Dingell subsequently asked NIH to let Hadley assist his staff in investigating the Gallo case. Hadley, who remains an NIH employee, was temporarily assigned to the Dingell subcommittee and played a central role in its investigation.
The Dingell report says Healy personally told Dingell that "she felt she had to 'save Bob.'" It faults her for having "bypassed" the conclusions of a committee of distinguished non-government scientists established by her predecessor to oversee the Gallo investigation.
The driving force behind that committee's report, which accused Gallo of "intellectual recklessness of a high degree," was Dr. Alfred Gilman, who shared last year's Nobel Prize in medicine.
The French, spurred by the NIH's determination that their virus had indeed been used in Gallo's experiments leading to the development of the American AIDS test and was still being used in the manufacture of that test began pressing HHS for an increased share of the patent royalties allocated under the Reagan-Chirac agreement.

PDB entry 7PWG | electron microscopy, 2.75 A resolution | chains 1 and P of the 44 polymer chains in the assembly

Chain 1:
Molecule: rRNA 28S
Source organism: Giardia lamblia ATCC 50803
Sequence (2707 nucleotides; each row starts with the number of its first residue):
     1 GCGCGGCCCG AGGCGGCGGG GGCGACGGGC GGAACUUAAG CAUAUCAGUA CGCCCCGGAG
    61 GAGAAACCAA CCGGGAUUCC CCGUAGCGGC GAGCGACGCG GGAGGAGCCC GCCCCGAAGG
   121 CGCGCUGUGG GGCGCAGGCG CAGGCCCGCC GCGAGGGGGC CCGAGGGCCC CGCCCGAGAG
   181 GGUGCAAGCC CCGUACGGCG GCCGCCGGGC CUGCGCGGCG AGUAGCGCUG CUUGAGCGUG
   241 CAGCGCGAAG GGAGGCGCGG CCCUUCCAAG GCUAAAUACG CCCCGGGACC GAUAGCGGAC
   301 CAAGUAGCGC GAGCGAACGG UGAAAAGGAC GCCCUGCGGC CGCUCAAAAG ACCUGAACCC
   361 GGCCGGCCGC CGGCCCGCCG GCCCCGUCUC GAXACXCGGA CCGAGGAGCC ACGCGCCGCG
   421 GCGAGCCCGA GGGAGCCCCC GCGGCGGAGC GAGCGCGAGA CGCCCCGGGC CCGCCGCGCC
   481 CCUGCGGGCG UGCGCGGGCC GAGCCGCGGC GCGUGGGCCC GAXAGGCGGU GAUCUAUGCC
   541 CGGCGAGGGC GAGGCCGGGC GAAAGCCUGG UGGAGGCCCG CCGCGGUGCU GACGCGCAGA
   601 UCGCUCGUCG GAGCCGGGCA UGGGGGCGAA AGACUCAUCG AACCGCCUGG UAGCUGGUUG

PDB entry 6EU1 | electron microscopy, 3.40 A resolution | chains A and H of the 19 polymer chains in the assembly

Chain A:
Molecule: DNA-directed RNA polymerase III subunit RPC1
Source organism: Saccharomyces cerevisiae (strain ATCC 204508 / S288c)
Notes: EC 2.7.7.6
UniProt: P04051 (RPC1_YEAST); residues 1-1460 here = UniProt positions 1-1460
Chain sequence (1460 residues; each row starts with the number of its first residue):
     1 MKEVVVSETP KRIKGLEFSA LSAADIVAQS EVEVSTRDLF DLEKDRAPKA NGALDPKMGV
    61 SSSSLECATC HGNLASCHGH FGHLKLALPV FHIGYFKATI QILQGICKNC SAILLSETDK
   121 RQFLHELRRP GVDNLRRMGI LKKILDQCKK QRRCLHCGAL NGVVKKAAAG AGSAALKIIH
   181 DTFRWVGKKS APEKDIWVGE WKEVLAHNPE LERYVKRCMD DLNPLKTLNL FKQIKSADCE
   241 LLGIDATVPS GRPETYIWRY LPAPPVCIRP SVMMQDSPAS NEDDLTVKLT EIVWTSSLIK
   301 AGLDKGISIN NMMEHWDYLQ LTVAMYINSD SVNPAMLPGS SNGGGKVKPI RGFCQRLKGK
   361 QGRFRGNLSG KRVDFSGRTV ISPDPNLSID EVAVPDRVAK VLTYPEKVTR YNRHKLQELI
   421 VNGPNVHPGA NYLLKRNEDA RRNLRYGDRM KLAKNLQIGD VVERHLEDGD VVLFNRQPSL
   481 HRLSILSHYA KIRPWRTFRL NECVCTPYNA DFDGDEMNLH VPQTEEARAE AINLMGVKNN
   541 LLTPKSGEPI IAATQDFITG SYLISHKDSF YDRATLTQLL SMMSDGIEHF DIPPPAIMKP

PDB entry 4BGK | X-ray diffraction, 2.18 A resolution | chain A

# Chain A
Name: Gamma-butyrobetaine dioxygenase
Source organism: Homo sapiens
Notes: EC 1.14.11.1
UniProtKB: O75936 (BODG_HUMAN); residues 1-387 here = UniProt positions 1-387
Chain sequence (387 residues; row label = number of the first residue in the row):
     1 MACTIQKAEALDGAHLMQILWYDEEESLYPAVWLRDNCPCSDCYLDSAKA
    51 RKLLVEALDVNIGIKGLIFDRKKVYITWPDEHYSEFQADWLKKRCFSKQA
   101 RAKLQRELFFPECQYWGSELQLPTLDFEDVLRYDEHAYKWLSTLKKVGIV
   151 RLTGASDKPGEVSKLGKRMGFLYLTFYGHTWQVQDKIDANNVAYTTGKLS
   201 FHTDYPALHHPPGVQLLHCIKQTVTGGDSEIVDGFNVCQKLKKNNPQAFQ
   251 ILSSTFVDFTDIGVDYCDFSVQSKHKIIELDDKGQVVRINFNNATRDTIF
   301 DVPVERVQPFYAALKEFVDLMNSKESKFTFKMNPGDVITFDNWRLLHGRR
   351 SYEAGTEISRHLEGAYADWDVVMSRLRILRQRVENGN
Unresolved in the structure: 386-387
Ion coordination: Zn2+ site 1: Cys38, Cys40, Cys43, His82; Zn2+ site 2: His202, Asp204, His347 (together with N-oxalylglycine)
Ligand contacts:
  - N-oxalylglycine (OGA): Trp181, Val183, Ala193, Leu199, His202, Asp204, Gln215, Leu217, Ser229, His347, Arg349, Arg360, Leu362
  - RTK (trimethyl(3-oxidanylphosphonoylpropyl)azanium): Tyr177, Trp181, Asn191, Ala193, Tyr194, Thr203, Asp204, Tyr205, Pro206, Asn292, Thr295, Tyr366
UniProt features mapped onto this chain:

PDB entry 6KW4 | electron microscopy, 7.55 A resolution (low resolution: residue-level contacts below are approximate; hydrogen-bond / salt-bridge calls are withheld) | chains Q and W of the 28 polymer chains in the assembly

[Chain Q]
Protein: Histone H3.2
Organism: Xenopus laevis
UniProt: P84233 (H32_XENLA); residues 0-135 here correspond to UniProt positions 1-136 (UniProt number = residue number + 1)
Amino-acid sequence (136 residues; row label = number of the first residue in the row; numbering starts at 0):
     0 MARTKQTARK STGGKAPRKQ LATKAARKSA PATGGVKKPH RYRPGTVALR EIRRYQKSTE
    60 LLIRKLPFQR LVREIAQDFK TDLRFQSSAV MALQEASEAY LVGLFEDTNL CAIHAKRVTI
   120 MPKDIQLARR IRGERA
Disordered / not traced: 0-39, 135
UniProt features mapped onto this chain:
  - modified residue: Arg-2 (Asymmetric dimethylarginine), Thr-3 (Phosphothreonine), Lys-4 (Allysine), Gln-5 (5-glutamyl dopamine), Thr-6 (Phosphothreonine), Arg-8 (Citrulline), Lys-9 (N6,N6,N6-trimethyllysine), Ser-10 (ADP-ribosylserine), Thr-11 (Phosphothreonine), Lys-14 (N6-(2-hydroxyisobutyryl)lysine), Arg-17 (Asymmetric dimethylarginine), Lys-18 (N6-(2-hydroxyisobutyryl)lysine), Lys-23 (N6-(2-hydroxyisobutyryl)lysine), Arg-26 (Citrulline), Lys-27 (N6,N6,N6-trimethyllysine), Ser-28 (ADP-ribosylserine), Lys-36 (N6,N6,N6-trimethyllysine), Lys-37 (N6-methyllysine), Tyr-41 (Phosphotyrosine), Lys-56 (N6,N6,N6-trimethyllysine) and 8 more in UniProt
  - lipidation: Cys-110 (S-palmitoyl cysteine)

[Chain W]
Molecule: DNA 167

Despite a recommendation by the then-HHS general counsel that they agree to the proposal, Healy and other HHS officials rejected the French request out of hand.
The French renewed their appeal following Healy's departure.
Last summer, following the completion of an HHS Inspector General's inquiry that found no support for the American claim that Gallo was first to invent the AIDS test, NIH Director Varmus agreed to award the French the lion's share of future royalties generated by the joint AIDS test patent, a sum that could amount to $6 million over the next eight years.
"After down-to-the-wire negotiations, threatened with the imminent filing of a new [Pasteur] lawsuit," the Dingell report says, "Dr. Varmus finally acceded to the [Pasteur] proposal for a reallocation of blood test royalties more favorable to [Pasteur]."
But the report concludes that "in the process, Dr. Varmus and HHS showed that they still have not come to grips with the truth about the U.S. government's misconduct during the French/American dispute." *
Following are excerpts from the Dingell staff's report: